Biden’s Botched Afghanistan Withdrawal Puts Spotlight Back on Defense Sec. Lloyd Austin’s Special Waiver

US Defense Secretary Lloyd Austin speaks to the press on August 18, 2021, at the Pentagon in Washington, DC. - Austin said Wednesday that US forces would evacuate as many people as possible from the Kabul airport as thousands pressed to leave after the Taliban takeover of the country. (Photo …
OLIVIER DOULIERY/AFP via Getty Images

President Joe Biden’s botched withdrawal from Afghanistan has put a spotlight back on the controversial waiver Congress used to confirm the nomination of now-Secretary of Defense Lloyd Austin.

Austin has come under fire for his admission this week that the United States military does not have the capability to help the thousands of Americans stranded outside the Kabul, Afghanistan, airport.

Austin said, “We don’t have the capability to go out and collect up large numbers of people.”

Austin’s involvement in the botched withdrawal from Afghanistan follows as Rep. Jim Banks (R-IN), the chairman of the Republican Study Committee (RSC), urged Republicans in January to vote against Austin’s waiver to allow him to serve as the defense secretary.

The RSC in a January memo said Austin “is not the right person for the job of Secretary of Defense,” noting he “has a track record of failures of the [Central Command] head in Syria and Iraq and in the war on ISIS.”

Banks opposed Austin as early as last December:

Austin received confirmation to become secretary of defense after receiving a waiver from Congress. Typically, active duty personnel have to wait seven years after retiring from service to become the defense secretary.

Congress has granted only two exemptions to this rule, which include when former President Donald Trump nominated Gen. Jim Mattis and when former President Harry Truman nominated Gen. George Marshall in 1950.

The RSC Steering Committee said in a statement in January that Congress could learn from the lessons based on nominating the two generals:

General Lloyd Austin has not been out of uniform for the requisite seven years and thus requires a waiver from the U.S. House of Representatives to serve as secretary of defense. Based on the lessons learned after the House made the unprecedented move of granting a waiver four years ago, the Republican Study Committee will oppose granting General Austin a waiver.

The RSC memo said Mattis’ and Marshall’s nominations were meant to be “exceptional, once in a generation situations,” which both led to complications in America’s national security strategy. The memo read:

Marshall’s refusal to confront General Douglas MacArthur, the top General responsible for the Korean War, and a friend and military colleague of Marshall, led to a full- fledged civilian-military crisis between President Truman and General MacArthur, which culminated in Truman firing MacArthur. Mattis insulated himself in a coterie of military advisers,9 often pushing away civilian leadership, and in many cases was out of tune with the policy vision of the elected Commander in Chief, creating tensions. For example, the Pentagon under Mattis carried on many Obama-era ISIS policies, including deprioritizing the countering of Iranian militias in Iraq, and opposing the designation of the Iranian Islamic Revolutionary Guard Corps and many of its backed militias as terrorist organizations.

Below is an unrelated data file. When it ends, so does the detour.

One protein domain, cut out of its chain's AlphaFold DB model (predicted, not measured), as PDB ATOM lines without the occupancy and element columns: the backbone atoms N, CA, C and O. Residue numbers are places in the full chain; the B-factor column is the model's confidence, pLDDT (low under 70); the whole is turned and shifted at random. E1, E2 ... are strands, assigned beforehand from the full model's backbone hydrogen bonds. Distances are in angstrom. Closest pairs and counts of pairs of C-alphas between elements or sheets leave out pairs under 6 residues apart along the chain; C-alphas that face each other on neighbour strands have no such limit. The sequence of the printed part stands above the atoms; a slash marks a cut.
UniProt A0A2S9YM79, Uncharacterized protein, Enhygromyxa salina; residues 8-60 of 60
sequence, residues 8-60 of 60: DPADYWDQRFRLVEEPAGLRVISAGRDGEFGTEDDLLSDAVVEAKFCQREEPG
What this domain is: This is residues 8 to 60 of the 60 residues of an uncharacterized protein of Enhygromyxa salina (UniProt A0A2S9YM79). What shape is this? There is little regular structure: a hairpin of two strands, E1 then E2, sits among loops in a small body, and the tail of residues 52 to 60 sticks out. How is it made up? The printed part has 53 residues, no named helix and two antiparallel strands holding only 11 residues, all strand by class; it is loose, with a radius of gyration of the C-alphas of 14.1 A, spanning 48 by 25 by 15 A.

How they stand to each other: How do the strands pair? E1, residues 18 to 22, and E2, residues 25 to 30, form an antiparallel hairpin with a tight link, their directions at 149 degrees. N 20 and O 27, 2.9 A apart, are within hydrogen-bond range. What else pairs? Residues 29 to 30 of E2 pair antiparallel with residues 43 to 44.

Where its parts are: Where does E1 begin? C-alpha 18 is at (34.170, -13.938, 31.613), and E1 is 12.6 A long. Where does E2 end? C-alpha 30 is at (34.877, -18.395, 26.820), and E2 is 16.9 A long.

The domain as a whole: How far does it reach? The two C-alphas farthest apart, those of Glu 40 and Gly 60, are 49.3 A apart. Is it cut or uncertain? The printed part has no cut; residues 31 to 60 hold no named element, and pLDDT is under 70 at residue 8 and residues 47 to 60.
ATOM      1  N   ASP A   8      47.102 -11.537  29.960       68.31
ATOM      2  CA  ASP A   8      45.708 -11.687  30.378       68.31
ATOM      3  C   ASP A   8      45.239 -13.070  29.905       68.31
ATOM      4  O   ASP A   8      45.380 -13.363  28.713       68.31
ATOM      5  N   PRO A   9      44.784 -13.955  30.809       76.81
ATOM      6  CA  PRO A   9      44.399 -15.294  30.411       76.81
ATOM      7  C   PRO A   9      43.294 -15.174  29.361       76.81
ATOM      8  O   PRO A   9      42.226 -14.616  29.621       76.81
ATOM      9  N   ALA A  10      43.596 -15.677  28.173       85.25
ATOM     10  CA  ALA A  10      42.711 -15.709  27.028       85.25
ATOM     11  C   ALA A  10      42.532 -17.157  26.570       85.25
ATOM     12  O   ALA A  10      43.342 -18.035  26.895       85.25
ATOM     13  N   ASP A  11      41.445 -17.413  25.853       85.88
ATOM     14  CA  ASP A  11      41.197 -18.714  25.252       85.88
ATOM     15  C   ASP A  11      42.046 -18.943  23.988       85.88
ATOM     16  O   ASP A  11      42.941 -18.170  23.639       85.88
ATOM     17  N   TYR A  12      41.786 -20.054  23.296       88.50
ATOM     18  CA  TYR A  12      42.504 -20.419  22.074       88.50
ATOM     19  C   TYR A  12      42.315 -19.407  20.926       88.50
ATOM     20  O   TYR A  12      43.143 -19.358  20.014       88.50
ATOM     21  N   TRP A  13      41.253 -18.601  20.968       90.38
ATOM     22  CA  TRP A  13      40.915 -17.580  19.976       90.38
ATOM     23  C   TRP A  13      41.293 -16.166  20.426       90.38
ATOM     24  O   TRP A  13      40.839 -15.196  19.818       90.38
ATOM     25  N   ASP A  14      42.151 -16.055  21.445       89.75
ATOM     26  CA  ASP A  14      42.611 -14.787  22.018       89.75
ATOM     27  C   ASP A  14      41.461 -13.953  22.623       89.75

The RSC memo also noted that Austin’s lack of experience in “great power competition and civilian policy debates,” failure on curtailing the rise of ISIS, and failure in Syria would not make for a reasonable exemption compared to the exemptions made for Mattis and Marshall.

Austin’s nomination arose as the Biden administration focused on hiring more diverse and “LGBTQ” officials for top Pentagon positions.

The Pentagon also recently focused many of its efforts on Critical Race Theory, which includes Army Gen. Mark Milley, chairman of the Joint Chiefs of Staff, wanting to understand “white rage.”

However, despite the RSC’s concerns about granting Austin a waiver to serve as the defense secretary, Republicans in Congress granted him the waiver.

The Hill noted that if Republicans stood together and opposed Austin’s waiver, they could have peeled off vulnerable Democrats, potentially imperiling Austin’s confirmation.

The outlet wrote:

The Republican Study Committee’s position is not binding on its members, and Republican opposition alone would not sink Austin’s waiver in the House.

But with Democrats holding a slim majority in the House, Republicans opposing Austin en mass would leave little room for error in uniting Democrats around the pick.

Instead, 121 Republicans voted in favor of the waiver.

The RSC memo reiterated that Austin lacked the experience to become the defense secretary. The memo said:

General Austin is not the right person for the job of Secretary of Defense. He lacks civilian experience, has no experience in countering China, and has a track record of failures as the CENTCOM head in Syria and Iraq and in the war on ISIS. For all of these reasons, conservatives should not vote to grant a “waiver” for General Austin.

Banks told radio host Hugh Hewitt Thursday that he does not know if Austin or Milley have the leadership to resolve the Afghanistan withdrawal debacle. He said, “We don’t know what Gen. Milley, what Secretary Austin, what the commander in chief, what are their plans to lead forward? And that’s what’s most shocking to me in this moment.”

Sean Moran is a congressional reporter for Breitbart News. Follow him on Twitter @SeanMoran3.

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